Phil Rosescu, a forensic engineer in Marina del Rey, California, who testifies as an expert witness in vehicle accidents (usually for plaintiffs), said the Chinese-made Ninebot Segway ES2 scooter — retailing at $569 and often seen under the Lime brand — has both an electronic thumb brake on the steering wheel and a more-effective rear fender foot-brake often ignored by riders.
Rosescu tested the brakes’ effectiveness on steep downhill grades.
“We found the thumb brake would not really bring us to a stop,” Rosescu said. “It would decelerate you to about 11 miles an hour, and that was with it pressed all the way down.” The most effective brakes, Rosescu found, were rear cable brakes.
Other problems alleged in lawsuits include sticking throttles, motors that suddenly cut off, unsteady solid-core tires, steering columns that broke and carbon-fiber scooter boards that split apart at the base of the steering column.
“But the scooter companies weren’t gathering up all the scooters and fixing all of these problems,” Rosescu said. “They waited for the complaints and injuries and then did something.”
In contrast, he said he found some manufacturers, such as Bird, quickly responded to vandalized brake cables in early models by hiding the cables within the scooter’s frame or housing.
A consistent problem, the lawyers say, is that the biggest piece of evidence, the scooter itself, is lost to plaintiffs because it almost always gets returned to the company or left at the scene of an accident to be rented again.
If that happens, said Freeman, about the best an injured rider can do is to note the vehicle’s registration number and take photos, but often that’s the last thing on their minds — if they’re conscious.
But protecting the chain of evidence may not mean as much in Texas if judges instruct juries that the plaintiffs agreed — before they were injured — that the company never implied that its scooters worked or were maintained properly.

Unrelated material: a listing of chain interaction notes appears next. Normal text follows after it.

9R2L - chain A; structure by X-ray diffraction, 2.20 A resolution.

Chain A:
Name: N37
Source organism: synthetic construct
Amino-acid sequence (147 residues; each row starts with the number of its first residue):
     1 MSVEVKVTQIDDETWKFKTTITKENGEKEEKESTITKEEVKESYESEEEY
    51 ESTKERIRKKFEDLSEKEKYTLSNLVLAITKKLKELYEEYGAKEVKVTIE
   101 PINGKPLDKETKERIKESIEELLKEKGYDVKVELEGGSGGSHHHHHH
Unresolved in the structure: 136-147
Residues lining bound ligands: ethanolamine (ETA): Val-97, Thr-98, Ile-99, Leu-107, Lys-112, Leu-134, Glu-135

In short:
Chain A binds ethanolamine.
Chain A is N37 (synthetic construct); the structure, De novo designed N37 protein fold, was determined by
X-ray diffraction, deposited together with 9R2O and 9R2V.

Scooter firms “probably feel some invincibility with these user agreements,” said San Antonio attorney Rian Butler.
“Unless someone busts one of these user agreements, I think the litigation could be very difficult,” said attorney Gary Gibson with San Antonio’s Carabin & Shaw. “There’s a very high standard in Texas for proving gross negligence.
“The company has to recognize there is danger and proceed with gross indifference — almost intentional, but not quite. If they knowingly put them out with bad brakes, that might cut it in Texas,” he said. “But I have never won with this strategy. I have never tried.”
No attorney interviewed for this story knew of any scooter injury case in America that had yet gone to trial.
A few appear to have been settled out of court, but because there is so little judicial precedent on the major issues — the user agreement, responsibility for maintenance and safety, rider compliance with local law — several lawyers in Texas admitted they were hoping for some case law before their cases ever got near a jury.
“It’s a weird spot to be in, personally,” Butler said. “You’re making up the (strategy) as you go. It’s interesting, but it makes it tough on everyone. We simply have to get past the user agreement.”